- Lend a Hand - Cut out paper hands and write items that would make great donations for the classrooms or school. Include volunteer opportunities that will be open in the near future. Place them on a table for a back-to-school night. It's a great way to visually advertise your needs! Genius Tip: Follow up with a sign up seeking classroom wish list items.
- Bulletin Board Bonanza - For recruiting volunteers, create an "I like to…" board with volunteer opportunities listed on a prominent school bulletin board. Include categories such as gardening, reading, donating items, tutoring students, making spreadsheets, calling people and helping with one-time events.
- Welcome Wagon - Get a list of new families at your school and have a "welcome letter" writing party with your PTA board or a group of parents. Receiving a handwritten note really gets folks' attention and helps newbies know they are wanted and needed.
- Busy Box - Use a small metal box and put a collection of Legos, small dinosaurs or horses, even small colored pencils and folded paper inside to let younger siblings have a "busy box" to play with while parents volunteer in an older sibling's classroom. Change it up so they look forward to seeing what's in the busy box!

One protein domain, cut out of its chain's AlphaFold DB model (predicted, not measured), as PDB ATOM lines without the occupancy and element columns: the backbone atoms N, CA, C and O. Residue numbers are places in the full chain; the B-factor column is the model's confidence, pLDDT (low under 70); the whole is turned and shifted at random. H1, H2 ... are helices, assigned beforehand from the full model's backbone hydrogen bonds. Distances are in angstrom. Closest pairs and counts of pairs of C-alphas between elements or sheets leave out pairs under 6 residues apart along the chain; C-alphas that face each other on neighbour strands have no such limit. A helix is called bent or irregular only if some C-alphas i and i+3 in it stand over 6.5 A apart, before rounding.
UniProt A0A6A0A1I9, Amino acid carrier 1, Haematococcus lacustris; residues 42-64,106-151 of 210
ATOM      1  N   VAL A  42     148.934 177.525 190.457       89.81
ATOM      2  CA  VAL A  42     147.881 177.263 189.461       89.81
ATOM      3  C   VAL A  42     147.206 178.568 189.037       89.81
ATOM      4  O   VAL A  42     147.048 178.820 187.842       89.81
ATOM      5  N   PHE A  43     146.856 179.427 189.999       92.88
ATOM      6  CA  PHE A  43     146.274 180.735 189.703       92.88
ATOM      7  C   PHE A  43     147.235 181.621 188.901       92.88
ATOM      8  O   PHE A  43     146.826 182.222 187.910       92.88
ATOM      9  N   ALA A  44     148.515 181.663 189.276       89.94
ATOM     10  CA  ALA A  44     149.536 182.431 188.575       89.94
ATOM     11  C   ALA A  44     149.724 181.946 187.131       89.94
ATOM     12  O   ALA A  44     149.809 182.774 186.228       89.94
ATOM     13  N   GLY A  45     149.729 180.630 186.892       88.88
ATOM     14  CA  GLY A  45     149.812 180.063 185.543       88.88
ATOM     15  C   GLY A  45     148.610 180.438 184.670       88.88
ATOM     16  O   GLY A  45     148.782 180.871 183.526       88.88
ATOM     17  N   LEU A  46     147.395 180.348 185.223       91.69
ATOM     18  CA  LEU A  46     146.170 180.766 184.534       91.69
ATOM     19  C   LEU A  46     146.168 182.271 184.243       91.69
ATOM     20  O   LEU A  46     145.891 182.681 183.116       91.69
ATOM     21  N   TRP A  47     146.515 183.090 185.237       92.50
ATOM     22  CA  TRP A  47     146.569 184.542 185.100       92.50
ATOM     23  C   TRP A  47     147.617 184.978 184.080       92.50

- Red Light - Another hack if you have a younger sibling tagging along when arriving to the volunteer location is to designate a car magnet as the "wait spot" where they go, touch the magnet and keep a hand on the car as they wait for you to gather yourself and take their hand before getting across the school parking lot.
- Special Seat - Take along a large placemat for younger siblings to sit on while you help in the office or classroom. Take along a "play and wait" bag with coloring book and pencils or a quiet toy to entertain them or pull out your busy box.
- Group Volunteers - Send volunteer opportunities directly through the SignUpGenius messaging system for notes that go directly to parents — they'll be harder to ignore than a link on social media. Genius Tip: Learn all the ways you can share your sign ups with this quick guide.
- School News - Parents may prefer a centralized email to let them know everything that's going on at school — from testing schedules to who was awarded teacher of the month. Recruit a communications chair who can send weekly emails with the latest news.
- Instant Thank You - Buy blank, pre-stamped postcards from the post office and place a school logo sticker or stamp on one side. Flip over and write a few words of appreciation to teachers or parent volunteers on the other, and mail it off right after an event. Buy a stack before school starts and you are ready to show your appreciation all year long.
Back-to-school season is full of anticipation and planning, but it can be simplified with a few tips and tricks that you might not have thought about. Try some of these 50 back-to-school hacks to make your school year a breeze.
Julie David is a former middle school teacher who enjoys volunteering in her daughters' schools and cheering on teachers any way she can.